The Best Grass Types for Florida

Read our guides about lawn care in Orlando, Tampa, or Jacksonville.

St. Augustine Grass

St. Augustine grass is a warm-season Floridian homeowner favorite and most widely planted grass in the state. It is medium to dark green in color and offers light traffic endurance through its quick growth. The grass has a high shade tolerance and is equipped with a competitiveness that warns off most weeds.

St.Augustine requires fertile soil conditions and slightly more water than some warm-season grasses. This grass does not do great in drought or cold weather. Florida has a humid and mostly hot climate that makes a nice home for St.Augustine.

Recommended mowing height: 3.5-4 in.

Bahia Grass

Bahia Grass is known to have excellent tolerance to drought and heat. It thrives in lawns with full sun exposure and grows really well near the coast. The grass has low fertilizer needs and few insect or disease problems. Where conditions are in the liking of Bahia grass, this grass offers a quality yard.

This grass type is not tolerant of heavy traffic or, like most warm-season grasses, cold weather.

Make sure not to mow this lawn too short, or its natural resilience to drought will be hindered.

Recommended mowing height: 2-4 in.

Zoysia Turf

Zoysia turf grass is one of the most aesthetically pleasing grasses grown in Florida. This lawn is soft to the touch and offers a cushion that allows you to walk barefoot. The full bloom of this grass is a vibrant green.

The downside to this grass is it has more upkeep than many of the warm-season grasses. It requires mowing up to twice a week, fertilizer, and heavier water requirements than its competing warm-season grasses.

Recommended mowing height: 1.5-3 in.

Bermuda Grass

Bermuda grass is a low maintenance grass that needs little water and withstands high temperatures and drought. It also endures heavy traffic, so this grass can be good for pets and children. Like St. Augustine, Bermuda is a hearty grass that does well in Florida.

Some of the cons of Bermuda include low shade tolerance and low cold tolerance. This grass grows very fast which means more mowing.

Recommended mowing height: 1-1.5 in.

Lawn Mowing

Leave Leftover Clippings

Leftover clippings from mowing the lawn will act as a natural fertilizer for the soil. Some people assume that leftover clippings will add to thatch build-up, but this is not the case. If there is an abundance of clippings in one spot, you can rake them around to form an even layer. Bagging clippings can also lead to an unnecessary amount of trash that will end up in a landfill.

Mow When it is Dry

For Florida homeowners, mowing when it is dry may be hard. However, mowing when the lawn is wet can cause indentations into the lawn and damage the grass. Mowing in damp conditions will lead to an excess of thatch build up and can make the overall aesthetic of the lawn messy. A general rule of thumb is if your foot sinks into the ground it is too wet to mow. If there was just a short shower it will be fine to mow.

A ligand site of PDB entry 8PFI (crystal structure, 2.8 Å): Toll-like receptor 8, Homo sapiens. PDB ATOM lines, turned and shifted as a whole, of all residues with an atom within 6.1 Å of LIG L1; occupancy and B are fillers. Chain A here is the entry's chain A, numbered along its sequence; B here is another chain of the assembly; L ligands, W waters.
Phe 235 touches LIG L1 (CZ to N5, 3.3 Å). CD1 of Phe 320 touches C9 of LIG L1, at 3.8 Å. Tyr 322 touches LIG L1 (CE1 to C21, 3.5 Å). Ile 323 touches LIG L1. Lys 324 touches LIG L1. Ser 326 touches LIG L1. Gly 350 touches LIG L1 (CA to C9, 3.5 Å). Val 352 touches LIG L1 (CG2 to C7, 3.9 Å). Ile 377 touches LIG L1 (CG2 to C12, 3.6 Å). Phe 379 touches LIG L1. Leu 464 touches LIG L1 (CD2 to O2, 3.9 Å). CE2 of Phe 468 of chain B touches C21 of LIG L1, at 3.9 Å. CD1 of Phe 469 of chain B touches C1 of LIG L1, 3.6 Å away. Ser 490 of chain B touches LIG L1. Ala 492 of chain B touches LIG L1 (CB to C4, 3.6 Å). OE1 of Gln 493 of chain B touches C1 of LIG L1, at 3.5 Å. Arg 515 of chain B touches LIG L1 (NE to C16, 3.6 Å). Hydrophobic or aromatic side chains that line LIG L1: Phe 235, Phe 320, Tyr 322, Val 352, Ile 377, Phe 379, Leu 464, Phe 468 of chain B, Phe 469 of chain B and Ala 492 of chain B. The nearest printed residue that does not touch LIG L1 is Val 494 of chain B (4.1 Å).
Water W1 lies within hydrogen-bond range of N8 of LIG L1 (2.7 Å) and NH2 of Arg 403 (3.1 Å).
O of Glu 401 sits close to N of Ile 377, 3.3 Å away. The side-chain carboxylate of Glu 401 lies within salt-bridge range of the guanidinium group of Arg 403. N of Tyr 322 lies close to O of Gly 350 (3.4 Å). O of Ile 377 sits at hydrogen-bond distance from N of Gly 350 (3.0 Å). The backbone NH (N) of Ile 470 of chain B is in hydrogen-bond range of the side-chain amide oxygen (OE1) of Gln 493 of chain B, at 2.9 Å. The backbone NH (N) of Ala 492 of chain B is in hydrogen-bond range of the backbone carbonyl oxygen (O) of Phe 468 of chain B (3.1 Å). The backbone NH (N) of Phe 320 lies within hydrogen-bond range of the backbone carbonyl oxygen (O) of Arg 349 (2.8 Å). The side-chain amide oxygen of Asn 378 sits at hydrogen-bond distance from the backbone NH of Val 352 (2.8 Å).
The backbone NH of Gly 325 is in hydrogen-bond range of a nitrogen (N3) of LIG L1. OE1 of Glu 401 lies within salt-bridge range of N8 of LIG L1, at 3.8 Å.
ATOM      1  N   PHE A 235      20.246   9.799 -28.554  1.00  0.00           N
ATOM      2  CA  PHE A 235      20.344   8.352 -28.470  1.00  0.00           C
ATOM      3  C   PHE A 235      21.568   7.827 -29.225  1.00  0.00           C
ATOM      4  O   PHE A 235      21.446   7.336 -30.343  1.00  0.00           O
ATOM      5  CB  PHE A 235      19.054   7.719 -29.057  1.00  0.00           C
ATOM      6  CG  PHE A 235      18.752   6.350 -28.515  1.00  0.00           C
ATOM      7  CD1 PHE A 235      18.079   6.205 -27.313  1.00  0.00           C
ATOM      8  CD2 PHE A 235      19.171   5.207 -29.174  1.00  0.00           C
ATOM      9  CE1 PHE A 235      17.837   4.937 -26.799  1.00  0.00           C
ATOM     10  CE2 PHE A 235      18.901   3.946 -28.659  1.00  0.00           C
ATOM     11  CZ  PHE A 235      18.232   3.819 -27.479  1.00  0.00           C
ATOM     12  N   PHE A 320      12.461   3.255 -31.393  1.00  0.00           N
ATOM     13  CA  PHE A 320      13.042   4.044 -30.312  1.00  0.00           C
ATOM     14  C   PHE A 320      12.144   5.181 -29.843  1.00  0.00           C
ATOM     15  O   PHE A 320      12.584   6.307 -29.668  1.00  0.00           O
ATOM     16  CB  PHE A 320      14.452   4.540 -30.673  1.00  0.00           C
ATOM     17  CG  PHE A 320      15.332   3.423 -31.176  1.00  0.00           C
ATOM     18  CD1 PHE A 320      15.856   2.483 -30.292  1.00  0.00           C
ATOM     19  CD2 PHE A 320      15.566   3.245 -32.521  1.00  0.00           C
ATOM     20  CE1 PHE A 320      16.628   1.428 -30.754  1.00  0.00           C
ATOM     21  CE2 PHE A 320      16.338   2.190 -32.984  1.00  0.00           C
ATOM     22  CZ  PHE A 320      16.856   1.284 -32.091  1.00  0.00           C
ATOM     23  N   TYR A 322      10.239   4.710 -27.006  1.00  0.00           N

Common Lawn Diseases

Large Patch

Large patch is a fungal lawn disease that affects Zoysia and St.Augustine grass. It appears as a brownish circle that looks concave towards the middle. The patch will continue to expand over time if it is not taken care of. The disease is most prevalent in springtime when conditions become wetter.

Unfortunately, once this fungus hits, it can be hard to bring the lawn back to life. The best way to keep the fungus away from the lawn is to care for it properly before. Over-watering or incorrect lawn care will make a yard more susceptible to disease.

Fairy Ring

Fairy Ring is far from magic and gold dust. This disease appears as a hollow circle and will come back for years in the same place. These rings of death can stretch to 20 feet. Most diseases that arise in Florida are due to heavy rainfall. Carefully monitor how much water the lawn is receiving from both rain and irrigation systems. Fairy Ring, like other diseases, can be detrimental to a lawn once it hits. The best thing is to keep up with routine lawn care.

Common Weeds

Yellow Woodsorrel

Yellow Woodsorrel is a weed with little yellow flowers. Its surrounding foliage looks like clover. While this weed is not hard on the eyes, it can destroy a garden or a yard. This weed is most likely to begin growing in patchy or bare spots in a lawn. Maintaining a thick turf grass can keep most weeds away from the grass. If they are showing up in the yard they can be picked and are edible. The leaves and foliage offer a decorative addition to a meal.

Crabgrass

Crabgrass looks like a thick patch of grass that is yellow to green in color. The weed is an annual and comes out by early summer. The best preventative measure to take with this hearty weed is a pre-emergence herbicide. Application of the herbicide should be in summer when you would apply the lawns first fertilizer around the second mow of the season. The ‘when’ is very important to ensure Crabgrass does not take over your lawn.

Dollarweed

Dollar weed resembles lily pads with tall stalks. They often appear when the lawn has had an abundance of water. The weed can be pulled out manually, although, with its speedy growth it may prove to be a tedious task. To prevent the weed from coming into the lawn, make sure the lawn has a proper drainage system and there is no sitting water.

Quack Grass

Quack Grass is often confused with crabgrass because they are notably similar in appearance. However, Quack Grass can be a lot harder to get rid of than crabgrass. It is a year-round weed that thrives in most conditions. The best thing you can do to get rid of it is overseeding the weed with the permanent grass in the lawn. This will allow the permanent grass to outcompete the weed.

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